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In humans IL-6 is released from the brain during and after exercise and paralleled by enhanced IL-6 mRNA expression in the hippocampus of mice


Rasmussen, P; Vedel, J C; Olesen, J; Adser, H; Pedersen, M V; Hart, E; Secher, N H; Pilegaard, H (2011). In humans IL-6 is released from the brain during and after exercise and paralleled by enhanced IL-6 mRNA expression in the hippocampus of mice. Acta Physiologica, 201(4):475-482.

Abstract

Aim:  Plasma interleukin-6 (IL-6) increases during exercise by release from active muscles and during prolonged exercise also from the brain. The IL-6 release from muscles continues into recovery and we tested whether the brain also releases IL-6 in recovery from prolonged exercise in humans. Additionally, it was evaluated in mice whether brain release of IL-6 reflected enhanced IL-6 mRNA expression in the brain as modulated by brain glycogen levels. Methods:  Nine healthy male subjects completed 4 h of ergometer rowing while the arterio-jugular venous difference (a-v diff) for IL-6 was determined. The IL-6 mRNA and the glycogen content were determined in mouse hippocampus, cerebellum and cortex before and after 2 h treadmill running (N = 8). Results:  At rest, the IL-6 a-v diff was negligible but decreased to -2.2 ± 1.9 pg ml(-1) at the end of exercise and remained low (-2.1 ± 2.1 pg ml(-1) ) 1 h into the recovery (P < 0.05 vs. rest). IL-6 mRNA was expressed in the three parts of the brain with the lowest content in the hippocampus (P < 0.05) coupled to the highest glycogen content (3.2 ± 0.8 mmol kg(-1) ). Treadmill running increased the hippocampal IL-6 mRNA content 2-3-fold (P < 0.05), while the hippocampal glycogen content decreased to 2.6 ± 0.6 mmol kg(-1) (P < 0.05) with no significant changes in the two other parts of the brain. Conclusion:  Human brain releases IL-6 both during and in recovery from prolonged exercise and mouse data suggest that concurrent changes in IL-6 mRNA and glycogen levels make the hippocampus a likely source of the IL-6 release from the brain.

Abstract

Aim:  Plasma interleukin-6 (IL-6) increases during exercise by release from active muscles and during prolonged exercise also from the brain. The IL-6 release from muscles continues into recovery and we tested whether the brain also releases IL-6 in recovery from prolonged exercise in humans. Additionally, it was evaluated in mice whether brain release of IL-6 reflected enhanced IL-6 mRNA expression in the brain as modulated by brain glycogen levels. Methods:  Nine healthy male subjects completed 4 h of ergometer rowing while the arterio-jugular venous difference (a-v diff) for IL-6 was determined. The IL-6 mRNA and the glycogen content were determined in mouse hippocampus, cerebellum and cortex before and after 2 h treadmill running (N = 8). Results:  At rest, the IL-6 a-v diff was negligible but decreased to -2.2 ± 1.9 pg ml(-1) at the end of exercise and remained low (-2.1 ± 2.1 pg ml(-1) ) 1 h into the recovery (P < 0.05 vs. rest). IL-6 mRNA was expressed in the three parts of the brain with the lowest content in the hippocampus (P < 0.05) coupled to the highest glycogen content (3.2 ± 0.8 mmol kg(-1) ). Treadmill running increased the hippocampal IL-6 mRNA content 2-3-fold (P < 0.05), while the hippocampal glycogen content decreased to 2.6 ± 0.6 mmol kg(-1) (P < 0.05) with no significant changes in the two other parts of the brain. Conclusion:  Human brain releases IL-6 both during and in recovery from prolonged exercise and mouse data suggest that concurrent changes in IL-6 mRNA and glycogen levels make the hippocampus a likely source of the IL-6 release from the brain.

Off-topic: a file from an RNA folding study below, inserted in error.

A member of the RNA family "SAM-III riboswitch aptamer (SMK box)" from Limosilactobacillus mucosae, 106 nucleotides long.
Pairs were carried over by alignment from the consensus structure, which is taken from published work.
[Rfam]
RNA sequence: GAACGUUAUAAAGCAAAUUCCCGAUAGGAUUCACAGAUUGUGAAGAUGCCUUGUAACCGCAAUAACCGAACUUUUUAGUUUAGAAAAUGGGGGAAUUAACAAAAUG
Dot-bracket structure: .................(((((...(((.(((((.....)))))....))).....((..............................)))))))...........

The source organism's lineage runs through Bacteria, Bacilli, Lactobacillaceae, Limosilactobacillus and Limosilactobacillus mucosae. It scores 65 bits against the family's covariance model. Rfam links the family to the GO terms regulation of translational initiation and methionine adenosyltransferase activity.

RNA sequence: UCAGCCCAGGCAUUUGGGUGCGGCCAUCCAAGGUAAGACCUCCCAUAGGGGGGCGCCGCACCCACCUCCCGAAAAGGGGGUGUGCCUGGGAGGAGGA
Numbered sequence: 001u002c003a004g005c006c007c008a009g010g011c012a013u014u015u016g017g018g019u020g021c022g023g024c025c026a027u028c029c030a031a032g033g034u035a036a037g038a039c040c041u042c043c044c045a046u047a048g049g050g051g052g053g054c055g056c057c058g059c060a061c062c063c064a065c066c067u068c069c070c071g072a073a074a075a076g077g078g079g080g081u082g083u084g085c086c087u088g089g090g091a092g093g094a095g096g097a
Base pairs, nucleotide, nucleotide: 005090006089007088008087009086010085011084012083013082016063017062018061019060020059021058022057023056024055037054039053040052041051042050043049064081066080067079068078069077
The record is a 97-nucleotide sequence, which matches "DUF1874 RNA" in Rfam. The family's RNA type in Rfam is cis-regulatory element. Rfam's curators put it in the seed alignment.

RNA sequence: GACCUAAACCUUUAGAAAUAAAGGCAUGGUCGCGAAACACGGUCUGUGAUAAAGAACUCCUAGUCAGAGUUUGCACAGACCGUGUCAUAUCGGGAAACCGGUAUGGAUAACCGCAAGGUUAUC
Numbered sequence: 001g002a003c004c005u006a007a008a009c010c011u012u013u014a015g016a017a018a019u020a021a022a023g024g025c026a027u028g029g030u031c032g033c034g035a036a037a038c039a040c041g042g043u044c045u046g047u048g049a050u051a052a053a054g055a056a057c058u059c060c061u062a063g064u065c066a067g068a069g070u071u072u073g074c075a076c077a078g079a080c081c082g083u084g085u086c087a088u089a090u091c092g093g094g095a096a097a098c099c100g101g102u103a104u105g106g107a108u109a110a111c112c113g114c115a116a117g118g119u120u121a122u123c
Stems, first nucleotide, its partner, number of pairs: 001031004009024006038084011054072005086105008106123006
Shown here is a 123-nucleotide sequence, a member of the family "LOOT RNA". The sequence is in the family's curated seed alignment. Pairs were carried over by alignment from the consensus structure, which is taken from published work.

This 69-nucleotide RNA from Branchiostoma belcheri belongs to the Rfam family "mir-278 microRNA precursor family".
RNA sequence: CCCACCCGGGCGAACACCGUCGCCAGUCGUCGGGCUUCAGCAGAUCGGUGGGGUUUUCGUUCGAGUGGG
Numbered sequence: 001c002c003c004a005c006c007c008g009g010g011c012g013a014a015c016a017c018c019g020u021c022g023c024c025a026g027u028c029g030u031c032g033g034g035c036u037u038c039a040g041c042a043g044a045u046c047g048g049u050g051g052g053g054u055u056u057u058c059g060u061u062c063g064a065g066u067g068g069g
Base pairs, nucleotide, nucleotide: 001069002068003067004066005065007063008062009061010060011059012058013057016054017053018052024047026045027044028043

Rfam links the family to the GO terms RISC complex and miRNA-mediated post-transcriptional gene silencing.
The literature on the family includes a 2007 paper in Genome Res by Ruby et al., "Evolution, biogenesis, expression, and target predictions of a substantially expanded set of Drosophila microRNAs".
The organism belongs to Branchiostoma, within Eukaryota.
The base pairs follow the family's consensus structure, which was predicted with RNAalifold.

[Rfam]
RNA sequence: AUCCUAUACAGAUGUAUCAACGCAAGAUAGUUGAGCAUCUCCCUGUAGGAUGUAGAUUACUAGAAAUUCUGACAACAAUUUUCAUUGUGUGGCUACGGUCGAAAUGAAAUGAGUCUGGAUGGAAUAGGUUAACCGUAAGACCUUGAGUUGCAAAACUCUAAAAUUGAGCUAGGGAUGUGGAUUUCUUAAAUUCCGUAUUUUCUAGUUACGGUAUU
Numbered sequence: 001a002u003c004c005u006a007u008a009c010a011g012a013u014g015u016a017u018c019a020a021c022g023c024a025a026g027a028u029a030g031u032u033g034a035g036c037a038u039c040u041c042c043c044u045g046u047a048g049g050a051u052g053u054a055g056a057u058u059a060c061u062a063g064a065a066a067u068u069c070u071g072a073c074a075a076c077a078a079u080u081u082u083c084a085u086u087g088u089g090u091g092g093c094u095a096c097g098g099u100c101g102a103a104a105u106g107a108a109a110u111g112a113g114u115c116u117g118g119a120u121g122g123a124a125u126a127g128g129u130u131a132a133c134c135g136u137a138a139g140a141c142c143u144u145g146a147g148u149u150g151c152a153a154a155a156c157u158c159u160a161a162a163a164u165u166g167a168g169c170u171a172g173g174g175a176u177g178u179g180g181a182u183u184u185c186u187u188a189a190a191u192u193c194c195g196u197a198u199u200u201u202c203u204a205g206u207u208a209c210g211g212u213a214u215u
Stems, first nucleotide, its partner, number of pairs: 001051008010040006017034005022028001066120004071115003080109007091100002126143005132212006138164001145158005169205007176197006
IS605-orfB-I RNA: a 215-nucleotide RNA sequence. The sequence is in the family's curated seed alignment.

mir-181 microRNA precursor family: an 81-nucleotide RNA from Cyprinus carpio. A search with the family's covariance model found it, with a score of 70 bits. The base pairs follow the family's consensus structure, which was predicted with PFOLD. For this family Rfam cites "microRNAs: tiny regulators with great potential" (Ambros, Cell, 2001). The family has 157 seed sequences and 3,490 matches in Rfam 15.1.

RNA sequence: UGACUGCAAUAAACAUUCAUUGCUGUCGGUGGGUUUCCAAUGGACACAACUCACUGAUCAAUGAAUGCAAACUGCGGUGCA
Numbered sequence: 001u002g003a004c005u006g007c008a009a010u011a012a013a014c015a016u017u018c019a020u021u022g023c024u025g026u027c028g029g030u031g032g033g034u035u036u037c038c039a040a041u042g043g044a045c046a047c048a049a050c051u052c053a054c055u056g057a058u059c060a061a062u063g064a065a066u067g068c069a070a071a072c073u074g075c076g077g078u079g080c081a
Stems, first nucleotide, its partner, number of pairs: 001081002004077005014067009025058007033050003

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Additional indexing

Item Type:Journal Article, refereed, original work
Communities & Collections:04 Faculty of Medicine > Center for Integrative Human Physiology
Dewey Decimal Classification:570 Life sciences; biology
610 Medicine & health
Language:English
Date:2011
Deposited On:02 Feb 2011 18:11
Last Modified:17 Feb 2018 13:08
Publisher:Wiley-Blackwell
ISSN:1748-1708
OA Status:Closed
Publisher DOI:https://doi.org/10.1111/j.1748-1716.2010.02223.x
PubMed ID:21083649

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